11.15.18

By Charles Hermesmann

Nearly a fourth of Wheaton undergrads have signed a petition urging the college to, “implement a composting program to divert food scraps generated on campus, particularly plate waste and food scraps produced in Anderson Commons.”

The petition is not the only way that Wheaton students are advocating for environmental policy changes. The “Weigh the Waste” project was led by Wheaton’s own environmental advocacy group, A Rocha. There were 19 volunteers who collected student food waste in Anderson Commons, weighed each plate, then analyzed the results. After weighing approximately 150 samples of food per night.

A Rocha found an average of 0.3 pounds when using a plate and 0.5 pounds when using a tray.

Student signed the petition both online and in-person. It has gathered a total of 579 signatures.

While each project began independently, the two are closely connected. Both are supported by Wheaton’s Sustainability Committee and by A Rocha.

 They also have the same end goal in mind: to raise student awareness and take action to reduce waste.

 In 2010, Wheaton College was included in the Princeton Review’s “Guide to 268 Green Colleges.” It has also pursued Leadership in Energy and Environmental Design (LEED) certification for both the Memorial Student Center and the Meyer Science Center. Despite these advances, the college has never implemented a composting program.

 Sophomore Leilani Lu is both a cabinet member for A Rocha and a part of the Sustainability Committee. She helped to organize and execute the Weigh the Waste event last week. “Wheaton, compared to other schools, [is] falling behind in our sustainability action,” she said. Calvin College, Hope College, Taylor University and 13 other Wheaton competitors have already implemented compost programs. “This is an area where we can catch up with them and do better,” she said.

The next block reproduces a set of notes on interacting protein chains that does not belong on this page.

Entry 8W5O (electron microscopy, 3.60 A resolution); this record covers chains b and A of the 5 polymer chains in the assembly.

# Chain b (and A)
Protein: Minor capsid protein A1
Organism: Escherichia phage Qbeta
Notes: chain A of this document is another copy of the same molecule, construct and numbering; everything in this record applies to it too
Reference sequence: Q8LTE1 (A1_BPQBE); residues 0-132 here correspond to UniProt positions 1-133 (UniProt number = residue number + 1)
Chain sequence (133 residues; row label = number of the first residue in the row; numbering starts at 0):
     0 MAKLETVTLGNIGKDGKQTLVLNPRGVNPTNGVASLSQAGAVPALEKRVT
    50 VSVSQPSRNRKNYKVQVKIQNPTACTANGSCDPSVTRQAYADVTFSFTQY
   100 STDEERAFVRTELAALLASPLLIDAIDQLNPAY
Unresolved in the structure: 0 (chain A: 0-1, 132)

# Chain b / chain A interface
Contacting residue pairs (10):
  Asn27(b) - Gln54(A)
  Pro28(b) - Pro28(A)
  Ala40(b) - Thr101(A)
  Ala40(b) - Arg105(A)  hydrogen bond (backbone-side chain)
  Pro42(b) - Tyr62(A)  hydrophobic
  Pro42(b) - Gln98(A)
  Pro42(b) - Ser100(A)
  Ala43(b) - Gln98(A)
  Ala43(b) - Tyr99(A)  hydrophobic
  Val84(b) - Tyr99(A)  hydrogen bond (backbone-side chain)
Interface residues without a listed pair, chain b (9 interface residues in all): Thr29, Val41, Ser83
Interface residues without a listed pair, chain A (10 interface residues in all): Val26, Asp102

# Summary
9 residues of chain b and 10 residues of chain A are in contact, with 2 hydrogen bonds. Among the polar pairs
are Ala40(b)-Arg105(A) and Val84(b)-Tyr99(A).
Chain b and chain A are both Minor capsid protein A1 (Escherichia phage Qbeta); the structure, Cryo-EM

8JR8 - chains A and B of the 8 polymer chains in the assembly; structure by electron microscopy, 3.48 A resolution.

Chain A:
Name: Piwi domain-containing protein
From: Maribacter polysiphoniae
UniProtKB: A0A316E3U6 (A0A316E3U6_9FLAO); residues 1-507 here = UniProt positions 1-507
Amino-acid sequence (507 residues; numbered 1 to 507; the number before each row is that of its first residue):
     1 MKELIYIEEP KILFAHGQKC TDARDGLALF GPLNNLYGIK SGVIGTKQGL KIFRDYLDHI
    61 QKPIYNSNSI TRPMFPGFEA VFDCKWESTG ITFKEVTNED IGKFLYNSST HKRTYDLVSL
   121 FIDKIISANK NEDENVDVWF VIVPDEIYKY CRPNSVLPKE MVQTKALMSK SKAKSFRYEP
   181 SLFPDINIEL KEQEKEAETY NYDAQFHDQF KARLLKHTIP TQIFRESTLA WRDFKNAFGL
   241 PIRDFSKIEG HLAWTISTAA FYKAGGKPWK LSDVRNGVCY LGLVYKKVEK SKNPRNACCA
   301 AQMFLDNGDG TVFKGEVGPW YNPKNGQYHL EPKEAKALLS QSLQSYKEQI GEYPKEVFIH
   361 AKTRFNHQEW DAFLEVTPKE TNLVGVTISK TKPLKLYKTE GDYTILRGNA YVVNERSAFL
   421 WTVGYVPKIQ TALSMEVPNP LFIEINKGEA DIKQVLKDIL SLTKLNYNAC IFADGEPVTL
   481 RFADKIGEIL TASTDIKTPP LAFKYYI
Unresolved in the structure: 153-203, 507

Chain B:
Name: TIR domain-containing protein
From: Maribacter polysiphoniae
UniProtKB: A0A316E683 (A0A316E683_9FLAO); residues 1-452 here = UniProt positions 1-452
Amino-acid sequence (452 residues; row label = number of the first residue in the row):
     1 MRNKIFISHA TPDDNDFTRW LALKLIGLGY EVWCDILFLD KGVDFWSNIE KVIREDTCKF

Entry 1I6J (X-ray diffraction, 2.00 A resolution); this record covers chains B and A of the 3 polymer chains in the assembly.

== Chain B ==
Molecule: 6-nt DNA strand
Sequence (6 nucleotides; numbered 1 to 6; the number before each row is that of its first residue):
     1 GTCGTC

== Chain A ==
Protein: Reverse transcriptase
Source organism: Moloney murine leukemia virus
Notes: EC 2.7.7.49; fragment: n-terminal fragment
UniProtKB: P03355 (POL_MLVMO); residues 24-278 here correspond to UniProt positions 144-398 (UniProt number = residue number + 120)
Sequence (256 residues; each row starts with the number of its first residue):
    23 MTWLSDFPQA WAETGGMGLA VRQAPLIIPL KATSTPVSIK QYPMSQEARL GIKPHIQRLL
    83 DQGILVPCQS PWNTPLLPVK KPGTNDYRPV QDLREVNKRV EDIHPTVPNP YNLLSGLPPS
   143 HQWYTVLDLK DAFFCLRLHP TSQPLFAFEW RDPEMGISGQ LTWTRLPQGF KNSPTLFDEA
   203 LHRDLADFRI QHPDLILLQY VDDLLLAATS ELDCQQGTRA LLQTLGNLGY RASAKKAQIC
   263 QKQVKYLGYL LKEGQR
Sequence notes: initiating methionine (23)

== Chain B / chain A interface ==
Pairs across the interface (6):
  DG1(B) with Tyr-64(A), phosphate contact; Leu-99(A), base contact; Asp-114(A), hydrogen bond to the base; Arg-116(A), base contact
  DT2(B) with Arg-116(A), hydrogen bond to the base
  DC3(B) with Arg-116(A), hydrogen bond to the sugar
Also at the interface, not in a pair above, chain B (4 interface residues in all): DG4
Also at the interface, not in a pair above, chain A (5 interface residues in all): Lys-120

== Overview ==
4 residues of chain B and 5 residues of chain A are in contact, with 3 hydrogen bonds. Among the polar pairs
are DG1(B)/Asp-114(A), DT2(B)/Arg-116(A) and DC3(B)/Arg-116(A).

Sophomore Morgan Moxley and senior Isabella Wallmow organized the compost petition independently, then sought out support from A Rocha and the Sustainability Committee. According to Moxley, food that is disposed of in landfills is often mixed with toxic chemicals that prevent waste from decomposing.

 Instead, the waste breaks down into leachate, which can contaminate drinking water. Or, it can create methane gas fumes, which can contribute to the deterioration of the ozone layer.

 Moxley is confident that small changes to Wheaton students’ daily lives can have a larger impact.“If we change our habits, we can make a difference that will actually cause a lot of change for our community,” she said. Moxley and those involved in both sustainability projects suggest that students should become more aware of how much food they are taking in the dining hall.

 Wheaton’s student body has embraced the compost petition and Weigh the Waste event with open arms. Wallmow described the response as “incredibly positive. There have been little to no people who have been against implementing the compost program.”

 Some students questioned why the administration hasn’t already implemented a composting program, while others were introduced to the idea for the first time.

 The ultimate goal of both initiatives is to convince the administration to enter a composting agreement with Lakeshore Recycling Systems, a Chicago-based waste management company. Wheaton’s food service, Bon Appetit, is fully supportive of this proposal.

 Wallmow said the company is “very willing to be engaged and to be a part of that program.”

On their website, Bon Appetit describes themselves as “the role model for responsible sourcing in the food service industry.” A Rocha president Meredith Schellhase appreciates Bon Appetit’s support for environmental sustainability:

 “From how they source their food and how they donate leftover food to different organizations, [Bon Appetit does] a really good job of trying to limit food waste … [composting] would just help them to do that more.”

Schellhase believes that student movement towards environmental sustainability is a way of expressing care for one another. “Sustainability is a way of being mindful of how  … it’s a literal way of loving your neighbor that [isn’t] self-glorifying.”

According to Lu, sustainability “is about people care.” She believes that the poor are more widely affected by unsustainability than the rich because they often have no choice but to live with the toxic results of landfills.

“Because of the environmental injustice that is happening, the poorest people are the people who are bearing the gravest effects of our environmental degradation,” she said.

In the future, students involved in both sustainability initiatives hope to continue raising awareness as they try to convince Wheaton’s administration that a composting program is essential to campus sustainability.

Wallmow sees these initiative as not only important in a practical sense, but also in a spiritual sense: “I see the way [that Christ] redeems and restores broken things, and the fact that we are putting multiple tons of food waste into landfills currently every month … that’s not a way we’re loving our creation and caring for our neighbors.”